Café X mom, daughter on quest to build Black wealth, by any ‘Beans’ necessary
Cynthia Ajani and Khea Pollard will use their new co-op coffeehouse in Sherman Heights as a community-building space
Cynthia Ajani and Khea Pollard are experts on the custom-roasted, fair trade organic coffee they serve at their Sherman Heights business Café X: By Any Beans Necessary. But don’t ask the mother-daughter business partners how their coffee tastes.
Neither of these Southeast San Diego natives likes to drink it. Instead, they see coffee as the tool they’re using to build community with the customers who have been pouring into their shop, which held its grand opening last month in the 1835 Studios building at Imperial Avenue at 19th Street in San Diego.
Café X is a co-operative project designed to bring together members of San Diego’s Black and other communities of color for conversations, education, sharing of resources and — most important — building community wealth.
“There used to be a thriving Black community on Market Street that was known as Harlem of the West, but it’s not like that anymore,” Pollard said. “I saw a Starbucks down there and thought we should be a part of that space so I can see my culture reflected back at me. We started thinking about how do we transform the Black community? We have a lot of collaborations and nonprofits, but they’re not generating wealth or passing it down to the next generation. We don’t own and operate. Café X is how that wealth that can be passed down. It’s an economic force.”
Pollard has a long history of community-building in San Diego. After earning three degrees from the University of San Diego, including a master’s in nonprofit leadership and management, she spent six years as health and human services policy adviser to former county Supervisor Greg Cox. Then, after spending a year as justice program manager for the National Association of Counties in Washington, D.C., she joined Jewish Family Service of San Diego last fall, where she’s now director of San Diego For Every Child, a program that aims to cut child poverty countywide in half by 2030.
Pollard said she plans to use Café X as a “convener” space where she can hold meetings for a cross-section of the Southeast San Diego community to research ideas on how to help lift mothers and their children out of poverty.
Pollard is also an alumna of the RISE Urban Leadership Fellowship Program, a program at USD that supports urban leadership training for people of color and in disenfranchised communities. She has taken the lessons she learned at RISE to create a Café X internship program, where young people can train as baristas and learn entrepreneurial skills so one day they can buy into the co-op and open their own Café X coffee carts in other parts of the city.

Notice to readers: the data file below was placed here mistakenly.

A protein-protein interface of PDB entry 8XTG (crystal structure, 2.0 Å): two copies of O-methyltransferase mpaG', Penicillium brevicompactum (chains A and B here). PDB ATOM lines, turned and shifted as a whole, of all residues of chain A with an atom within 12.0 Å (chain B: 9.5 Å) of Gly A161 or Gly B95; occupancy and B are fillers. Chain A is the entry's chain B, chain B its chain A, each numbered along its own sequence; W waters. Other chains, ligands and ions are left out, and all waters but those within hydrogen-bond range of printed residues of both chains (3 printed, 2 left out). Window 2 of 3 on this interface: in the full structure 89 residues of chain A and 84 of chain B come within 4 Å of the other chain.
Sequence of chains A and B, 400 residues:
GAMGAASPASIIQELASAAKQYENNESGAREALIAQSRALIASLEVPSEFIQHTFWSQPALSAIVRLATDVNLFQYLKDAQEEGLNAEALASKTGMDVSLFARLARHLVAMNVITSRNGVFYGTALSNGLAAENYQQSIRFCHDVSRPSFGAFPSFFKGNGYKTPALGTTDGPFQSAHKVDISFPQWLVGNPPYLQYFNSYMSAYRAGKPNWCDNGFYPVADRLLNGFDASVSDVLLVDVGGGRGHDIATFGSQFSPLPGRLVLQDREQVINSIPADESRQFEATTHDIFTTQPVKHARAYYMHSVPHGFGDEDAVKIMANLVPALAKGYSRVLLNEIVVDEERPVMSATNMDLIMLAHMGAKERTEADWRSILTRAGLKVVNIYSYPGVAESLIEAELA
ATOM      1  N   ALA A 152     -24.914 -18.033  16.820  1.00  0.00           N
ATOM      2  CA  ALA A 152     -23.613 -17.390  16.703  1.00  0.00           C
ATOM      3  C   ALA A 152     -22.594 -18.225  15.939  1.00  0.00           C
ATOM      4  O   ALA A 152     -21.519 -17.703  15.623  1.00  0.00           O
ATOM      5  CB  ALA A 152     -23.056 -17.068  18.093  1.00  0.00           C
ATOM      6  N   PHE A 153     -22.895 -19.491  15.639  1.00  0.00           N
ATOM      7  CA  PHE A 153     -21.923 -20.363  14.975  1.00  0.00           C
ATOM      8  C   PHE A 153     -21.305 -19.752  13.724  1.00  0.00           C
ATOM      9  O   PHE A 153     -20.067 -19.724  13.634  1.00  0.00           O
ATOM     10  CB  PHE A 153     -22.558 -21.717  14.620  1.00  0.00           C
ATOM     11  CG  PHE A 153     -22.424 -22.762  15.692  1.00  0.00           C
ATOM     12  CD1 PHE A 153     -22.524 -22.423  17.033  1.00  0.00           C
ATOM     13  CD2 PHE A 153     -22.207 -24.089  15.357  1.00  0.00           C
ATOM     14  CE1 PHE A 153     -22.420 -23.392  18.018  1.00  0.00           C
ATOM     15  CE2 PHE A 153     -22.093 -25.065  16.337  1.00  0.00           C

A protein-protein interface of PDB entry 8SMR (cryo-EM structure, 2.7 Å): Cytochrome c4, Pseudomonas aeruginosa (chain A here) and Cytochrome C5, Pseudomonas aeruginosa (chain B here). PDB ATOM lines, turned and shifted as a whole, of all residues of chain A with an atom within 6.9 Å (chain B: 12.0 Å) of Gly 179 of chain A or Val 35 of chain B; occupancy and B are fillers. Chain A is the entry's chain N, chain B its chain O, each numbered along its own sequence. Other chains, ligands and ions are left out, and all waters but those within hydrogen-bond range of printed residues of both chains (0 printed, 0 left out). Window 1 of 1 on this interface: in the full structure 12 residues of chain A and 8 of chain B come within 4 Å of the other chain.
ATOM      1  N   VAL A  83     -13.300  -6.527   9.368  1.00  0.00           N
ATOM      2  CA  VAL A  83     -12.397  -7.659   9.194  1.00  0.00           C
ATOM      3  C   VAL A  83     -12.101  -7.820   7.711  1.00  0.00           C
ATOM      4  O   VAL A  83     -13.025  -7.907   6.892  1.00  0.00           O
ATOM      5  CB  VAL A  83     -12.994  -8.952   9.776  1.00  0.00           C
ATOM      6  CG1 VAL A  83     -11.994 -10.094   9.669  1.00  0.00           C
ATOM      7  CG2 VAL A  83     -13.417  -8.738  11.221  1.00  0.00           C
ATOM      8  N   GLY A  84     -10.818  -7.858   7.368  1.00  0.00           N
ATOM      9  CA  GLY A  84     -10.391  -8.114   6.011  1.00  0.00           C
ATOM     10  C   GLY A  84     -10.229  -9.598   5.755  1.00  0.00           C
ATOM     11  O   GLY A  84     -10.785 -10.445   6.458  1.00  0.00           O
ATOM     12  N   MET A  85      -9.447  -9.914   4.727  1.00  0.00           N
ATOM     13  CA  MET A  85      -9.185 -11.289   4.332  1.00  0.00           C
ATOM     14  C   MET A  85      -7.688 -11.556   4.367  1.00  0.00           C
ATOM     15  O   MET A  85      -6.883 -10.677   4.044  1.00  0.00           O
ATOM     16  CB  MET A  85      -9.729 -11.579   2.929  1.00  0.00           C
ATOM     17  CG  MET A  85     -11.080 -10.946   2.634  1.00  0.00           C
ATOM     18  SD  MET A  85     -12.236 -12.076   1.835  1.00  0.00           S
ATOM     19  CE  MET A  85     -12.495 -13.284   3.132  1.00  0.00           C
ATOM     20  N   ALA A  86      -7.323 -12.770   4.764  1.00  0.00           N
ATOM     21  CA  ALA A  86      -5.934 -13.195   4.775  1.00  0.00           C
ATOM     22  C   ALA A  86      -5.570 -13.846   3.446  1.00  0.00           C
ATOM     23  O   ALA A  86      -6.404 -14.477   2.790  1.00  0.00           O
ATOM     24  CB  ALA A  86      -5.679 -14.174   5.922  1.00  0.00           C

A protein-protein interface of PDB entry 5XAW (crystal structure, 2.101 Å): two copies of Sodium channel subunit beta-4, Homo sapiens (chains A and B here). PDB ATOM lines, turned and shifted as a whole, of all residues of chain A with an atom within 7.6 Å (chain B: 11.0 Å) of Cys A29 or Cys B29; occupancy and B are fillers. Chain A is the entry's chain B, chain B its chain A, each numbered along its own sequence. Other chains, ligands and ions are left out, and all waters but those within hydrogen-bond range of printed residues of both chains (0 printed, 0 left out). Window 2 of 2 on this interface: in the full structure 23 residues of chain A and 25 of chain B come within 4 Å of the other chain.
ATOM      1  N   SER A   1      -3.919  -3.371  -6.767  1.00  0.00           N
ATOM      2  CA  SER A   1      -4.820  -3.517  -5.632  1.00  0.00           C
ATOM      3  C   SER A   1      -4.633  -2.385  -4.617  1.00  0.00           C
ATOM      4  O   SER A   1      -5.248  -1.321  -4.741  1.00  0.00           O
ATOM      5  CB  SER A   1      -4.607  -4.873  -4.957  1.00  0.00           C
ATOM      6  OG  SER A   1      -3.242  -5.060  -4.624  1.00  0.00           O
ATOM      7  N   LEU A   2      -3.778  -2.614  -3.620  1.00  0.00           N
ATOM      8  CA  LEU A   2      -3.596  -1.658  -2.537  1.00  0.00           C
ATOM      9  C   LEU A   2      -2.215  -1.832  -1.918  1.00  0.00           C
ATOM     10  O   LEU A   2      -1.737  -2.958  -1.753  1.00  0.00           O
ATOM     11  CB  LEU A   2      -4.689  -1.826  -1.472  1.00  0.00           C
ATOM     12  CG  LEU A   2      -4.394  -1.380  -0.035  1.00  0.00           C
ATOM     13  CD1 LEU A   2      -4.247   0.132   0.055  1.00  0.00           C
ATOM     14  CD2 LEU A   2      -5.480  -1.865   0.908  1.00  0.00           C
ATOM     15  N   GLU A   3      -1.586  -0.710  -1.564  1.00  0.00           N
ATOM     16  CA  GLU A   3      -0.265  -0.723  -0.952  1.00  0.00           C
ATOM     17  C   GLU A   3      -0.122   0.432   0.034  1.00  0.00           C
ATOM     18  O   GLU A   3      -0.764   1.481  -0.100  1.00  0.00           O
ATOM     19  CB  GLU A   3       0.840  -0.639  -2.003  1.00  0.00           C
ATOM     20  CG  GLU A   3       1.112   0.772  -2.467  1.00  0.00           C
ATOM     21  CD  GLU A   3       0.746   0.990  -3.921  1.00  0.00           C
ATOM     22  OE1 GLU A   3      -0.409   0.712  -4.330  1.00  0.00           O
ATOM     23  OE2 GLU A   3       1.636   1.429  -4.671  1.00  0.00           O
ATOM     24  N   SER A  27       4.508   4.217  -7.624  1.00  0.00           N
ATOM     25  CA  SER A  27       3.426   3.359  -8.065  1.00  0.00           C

Ajani also has a history in community organizing. She has worked for many San Diego nonprofits, including the Urban Collaborative Project and San Diego Black Health Association. She also managed a finance-related department at Rady Children’s Hospital. Ajani now runs Café X full time, while Pollard oversees community outreach programs.
Café X is named after Pollard’s personal hero, Malcolm X, who was himself a model of self-transformation. Before he was assassinated at age 39 in 1965, Malcolm X grew from teen burglar to prisoner to prominent national civil rights leader in the Nation of Islam to, finally, a unifying Islamic leader who preached the power of brotherhood among races.
One of the drinks Café X serves is a carbonated beet and raspberry juice beverage called Detroit Red. That was Malcolm Little’s street name before he went to prison and later emerged as Malcolm X. The café’s signature coffee drink is the Shabazz, which is drawn from El-Hajj Malik el-Shabazz, the final name Malcolm X adopted before his death.
Café X got its start in 2018 as a pop-up stand at farmers markets and community events. In October 2019, Pollard and Ajani opened their first store in the College Area, but it closed six months later when the pandemic hit. They were forced to sell all of their equipment and furnishings and start over after the landlord sold the building.
In mid-2020, the partners relaunched Café X as an e-commerce coffee retailer, selling Ethiopian and New Guinea beans roasted and packaged by Daymar Coffee in El Cajon. Then, when the opportunity to take over the large anchor space at 1835 Studios became available last fall, Pollard and Ajani signed a lease and held a soft opening in November and a grand opening on Feb. 28.
Janessa Mamaradlo, community manager for 1835 Studios, said Café X was the final puzzle piece for the 7,000-square-foot multiuse project, which opened two years ago and houses three retail boutiques, a gallery, barber shop and climbing gym.
“They hold space where we can create community. They made our house a home,” Mamaradlo said of Café X. “Their core values line up perfectly with our four pillars, which are culture, community, creativity and collaboration. Our goal is to have a safe community where our tenants can learn from each other and learn from their mistakes.”
Among these tenants is local fashion industry veteran Joseph Ortega, who opened his first retail space at 1835 Studios in September. His Creators Only shop sells unisex streetwear geared for young artists, entrepreneurs and actors. He also markets clothing and food items from other local entrepreneurs, including Ubemama, Legendaire and Against the Grain. Ortega said that since Café X opened, a lot more foot traffic has been coming into the building.
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